Brexit remains an enigma. Over recent weeks, the draft withdrawal agreement was overwhelmingly rejected by the House of Commons; Theresa May survived a vote of no confidence; and the government’s Brexit plan B (which looked very similar to Plan A) was amended by parliament, thus setting the stage to send the prime minister back to an unreceptive Brussels cap in hand. This article addresses what we know regarding the EU Settlement Scheme (EUSS), future withdrawal agreement negotiations and what a no-deal Brexit might look like.
In its present form, assuming the withdrawal agreement is approved by the UK parliament, EU nationals and their family members who wish to continue living in the UK beyond 30 June 2021 will be able to do so by completing a now free application to the EUSS.
Under the EUSS, successful applicants will be granted either ‘settled’ or ‘pre-settled’ status. Individuals lawfully in the UK for a continuous period of five years who arrived on or before the end of the transition period on 31 December 2020 (also referred to as the ‘cutoff date’) will qualify to apply for settled status. Those arriving on or before the cutoff date but who have not lived in the UK for a continuous period of five years will be able to apply for pre-settled status, enabling them to remain for the period of time needed to accrue five years, at which point they qualify to apply for settled status. EU citizens who arrive after the cutoff date will be required to apply to enter or remain under the future skills-based immigration system set to take effect in January 2021.
In addition to residency requirements, applicants will need to prove their identity (for example, a valid passport, biometric residency card or biometric residency permit) and provide details about any prior criminal convictions.
EU citizens and their family members who obtain settled status will be permitted to remain in the UK (much as they do under free movement) with the right to work, access to social benefits, ability to travel in and out of the UK, and the option eventually to apply for UK citizenship.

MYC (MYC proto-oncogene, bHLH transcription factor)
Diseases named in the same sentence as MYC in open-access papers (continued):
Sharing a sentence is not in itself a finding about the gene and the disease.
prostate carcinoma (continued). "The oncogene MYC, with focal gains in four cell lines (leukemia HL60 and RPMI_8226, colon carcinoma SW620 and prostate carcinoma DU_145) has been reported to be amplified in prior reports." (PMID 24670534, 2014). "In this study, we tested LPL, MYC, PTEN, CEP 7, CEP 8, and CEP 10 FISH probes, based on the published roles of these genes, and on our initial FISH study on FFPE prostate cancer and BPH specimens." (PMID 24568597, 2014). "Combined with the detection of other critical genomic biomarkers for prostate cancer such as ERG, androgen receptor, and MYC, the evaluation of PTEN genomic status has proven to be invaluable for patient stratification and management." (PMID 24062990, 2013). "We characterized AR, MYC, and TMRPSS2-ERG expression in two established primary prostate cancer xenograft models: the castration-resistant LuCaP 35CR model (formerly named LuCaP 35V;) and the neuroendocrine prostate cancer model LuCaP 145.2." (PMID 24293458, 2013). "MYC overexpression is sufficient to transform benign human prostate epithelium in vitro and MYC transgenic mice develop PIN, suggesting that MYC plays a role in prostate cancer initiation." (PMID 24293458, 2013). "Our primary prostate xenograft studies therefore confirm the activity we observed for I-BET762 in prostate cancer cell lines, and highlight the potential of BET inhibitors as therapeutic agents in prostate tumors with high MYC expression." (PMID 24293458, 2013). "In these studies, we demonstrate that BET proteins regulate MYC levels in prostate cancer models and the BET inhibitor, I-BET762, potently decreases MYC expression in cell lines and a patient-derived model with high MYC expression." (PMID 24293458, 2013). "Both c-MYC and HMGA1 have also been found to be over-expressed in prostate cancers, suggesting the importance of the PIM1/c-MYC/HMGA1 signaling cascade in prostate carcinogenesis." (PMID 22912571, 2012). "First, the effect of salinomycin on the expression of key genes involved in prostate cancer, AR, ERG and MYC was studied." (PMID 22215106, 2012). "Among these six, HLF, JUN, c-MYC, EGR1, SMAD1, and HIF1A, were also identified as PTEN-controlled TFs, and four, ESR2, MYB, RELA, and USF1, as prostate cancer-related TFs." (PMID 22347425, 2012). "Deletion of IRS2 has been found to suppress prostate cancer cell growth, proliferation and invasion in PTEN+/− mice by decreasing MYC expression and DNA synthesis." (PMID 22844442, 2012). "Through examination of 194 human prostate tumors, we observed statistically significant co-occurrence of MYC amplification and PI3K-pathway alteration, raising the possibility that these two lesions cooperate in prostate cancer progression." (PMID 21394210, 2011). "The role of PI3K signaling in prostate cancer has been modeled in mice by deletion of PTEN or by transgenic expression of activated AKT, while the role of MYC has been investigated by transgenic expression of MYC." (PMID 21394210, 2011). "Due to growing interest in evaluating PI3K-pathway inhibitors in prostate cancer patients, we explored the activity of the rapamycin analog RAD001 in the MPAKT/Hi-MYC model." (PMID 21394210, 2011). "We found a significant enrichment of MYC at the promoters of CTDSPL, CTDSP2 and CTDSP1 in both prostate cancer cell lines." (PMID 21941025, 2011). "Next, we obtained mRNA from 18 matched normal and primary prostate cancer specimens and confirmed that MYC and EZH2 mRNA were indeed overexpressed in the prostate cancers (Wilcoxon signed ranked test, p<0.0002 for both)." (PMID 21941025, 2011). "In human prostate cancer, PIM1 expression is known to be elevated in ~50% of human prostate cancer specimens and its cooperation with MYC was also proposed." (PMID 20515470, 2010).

In order to obtain immigration status under the EUSS, EU nationals need to either apply online or through the ‘EU Exit: ID Document Check’ smart phone app.
Currently, the app only works on Android phones, though the government is in talks with Apple to enable functionality on iPhones. This is noteworthy, as some estimates put Apple’s UK phone market share at 43%.
Alternatively, individuals will be able to visit one of the 13 chip-checking locations (the government hopes to have at least 50 once the system is fully open on 30 March 2019) and mail in the completed application through the post.
Plan B and the amendments
In an unprecedented rebuke, the House of Commons voted 432 to 202 against the prime minister’s first Brexit deal, thus forcing her to come back with a plan B. On 29 January, lawmakers voted on a series of amendments relating to Brexit. The house voted in favour of a non-binding amendment ruling out a no-deal scenario, as well as an amendment to replace the Irish backstop with alternative arrangements.
The Irish backstop, which aims to avoid a hard border, could keep the UK indefinitely in the EU customs union if no long-term trade relationship is agreed by the end of the transition period on 31 December 2020 (or by 2022 if the transition is extended). This would result in the UK having no say in EU policy, but remaining bound by its trade rules.
Unfortunately, with parliament against the deal struck with the EU, and with the EU apparently unwilling to reopen negotiations to substantive changes, particularly on the issue of the backstop, at the time of writing this makes a no-deal Brexit much more likely.
In the event that no deal is agreed to in time for the 29 March deadline, the UK could request more time and, assuming the 27 remaining EU countries unanimously agree, extend negotiations in order to provide sufficient time to iron out details.
Alternatively, the UK could leave the EU without a deal. Under that scenario, free movement would end on the date of Brexit and only those who were residents in the UK on or before 29 March would retain the right to apply under the EUSS.
Thereafter, EEA citizens would be permitted to enter the UK until 31 December 2020 for up to three months to work, visit, or study without immigration permission. For longer stays, these nationals would need to apply for European Temporary Leave to Remain, which (subject to identity, criminality and security checks) would enable them to stay for up to three years. For stays longer than three years they would need to apply for permission under the new immigration system.
Laura Devine is the founder of immigration law specialist Laura Devine Solicitors